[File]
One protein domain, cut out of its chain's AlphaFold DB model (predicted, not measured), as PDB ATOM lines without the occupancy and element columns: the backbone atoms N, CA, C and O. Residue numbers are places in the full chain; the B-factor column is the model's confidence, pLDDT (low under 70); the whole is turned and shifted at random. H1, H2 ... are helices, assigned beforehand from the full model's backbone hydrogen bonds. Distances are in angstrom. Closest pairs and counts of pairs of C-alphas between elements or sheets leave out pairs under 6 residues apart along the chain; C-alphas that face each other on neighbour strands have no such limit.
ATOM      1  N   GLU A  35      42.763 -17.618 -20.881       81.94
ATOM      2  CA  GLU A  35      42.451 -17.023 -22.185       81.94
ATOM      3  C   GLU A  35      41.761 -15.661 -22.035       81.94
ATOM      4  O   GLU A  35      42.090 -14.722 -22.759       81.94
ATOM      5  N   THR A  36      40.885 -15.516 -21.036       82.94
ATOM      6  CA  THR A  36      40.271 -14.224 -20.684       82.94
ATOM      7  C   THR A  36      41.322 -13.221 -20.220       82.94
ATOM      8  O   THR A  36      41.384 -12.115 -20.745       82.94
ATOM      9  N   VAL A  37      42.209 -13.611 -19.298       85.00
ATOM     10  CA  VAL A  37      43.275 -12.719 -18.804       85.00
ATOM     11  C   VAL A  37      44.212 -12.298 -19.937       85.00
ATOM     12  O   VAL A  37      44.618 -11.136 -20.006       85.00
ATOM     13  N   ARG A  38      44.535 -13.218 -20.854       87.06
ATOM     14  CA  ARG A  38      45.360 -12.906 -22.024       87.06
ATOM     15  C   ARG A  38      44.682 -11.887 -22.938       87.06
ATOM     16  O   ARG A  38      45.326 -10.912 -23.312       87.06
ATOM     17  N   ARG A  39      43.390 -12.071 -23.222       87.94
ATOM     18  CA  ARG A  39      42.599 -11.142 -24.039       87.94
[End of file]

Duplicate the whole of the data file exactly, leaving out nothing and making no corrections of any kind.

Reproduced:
One protein domain, cut out of its chain's AlphaFold DB model (predicted, not measured), as PDB ATOM lines without the occupancy and element columns: the backbone atoms N, CA, C and O. Residue numbers are places in the full chain; the B-factor column is the model's confidence, pLDDT (low under 70); the whole is turned and shifted at random. H1, H2 ... are helices, assigned beforehand from the full model's backbone hydrogen bonds. Distances are in angstrom. Closest pairs and counts of pairs of C-alphas between elements or sheets leave out pairs under 6 residues apart along the chain; C-alphas that face each other on neighbour strands have no such limit.
ATOM      1  N   GLU A  35      42.763 -17.618 -20.881       81.94
ATOM      2  CA  GLU A  35      42.451 -17.023 -22.185       81.94
ATOM      3  C   GLU A  35      41.761 -15.661 -22.035       81.94
ATOM      4  O   GLU A  35      42.090 -14.722 -22.759       81.94
ATOM      5  N   THR A  36      40.885 -15.516 -21.036       82.94
ATOM      6  CA  THR A  36      40.271 -14.224 -20.684       82.94
ATOM      7  C   THR A  36      41.322 -13.221 -20.220       82.94
ATOM      8  O   THR A  36      41.384 -12.115 -20.745       82.94
ATOM      9  N   VAL A  37      42.209 -13.611 -19.298       85.00
ATOM     10  CA  VAL A  37      43.275 -12.719 -18.804       85.00
ATOM     11  C   VAL A  37      44.212 -12.298 -19.937       85.00
ATOM     12  O   VAL A  37      44.618 -11.136 -20.006       85.00
ATOM     13  N   ARG A  38      44.535 -13.218 -20.854       87.06
ATOM     14  CA  ARG A  38      45.360 -12.906 -22.024       87.06
ATOM     15  C   ARG A  38      44.682 -11.887 -22.938       87.06
ATOM     16  O   ARG A  38      45.326 -10.912 -23.312       87.06
ATOM     17  N   ARG A  39      43.390 -12.071 -23.222       87.94
ATOM     18  CA  ARG A  39      42.599 -11.142 -24.039       87.94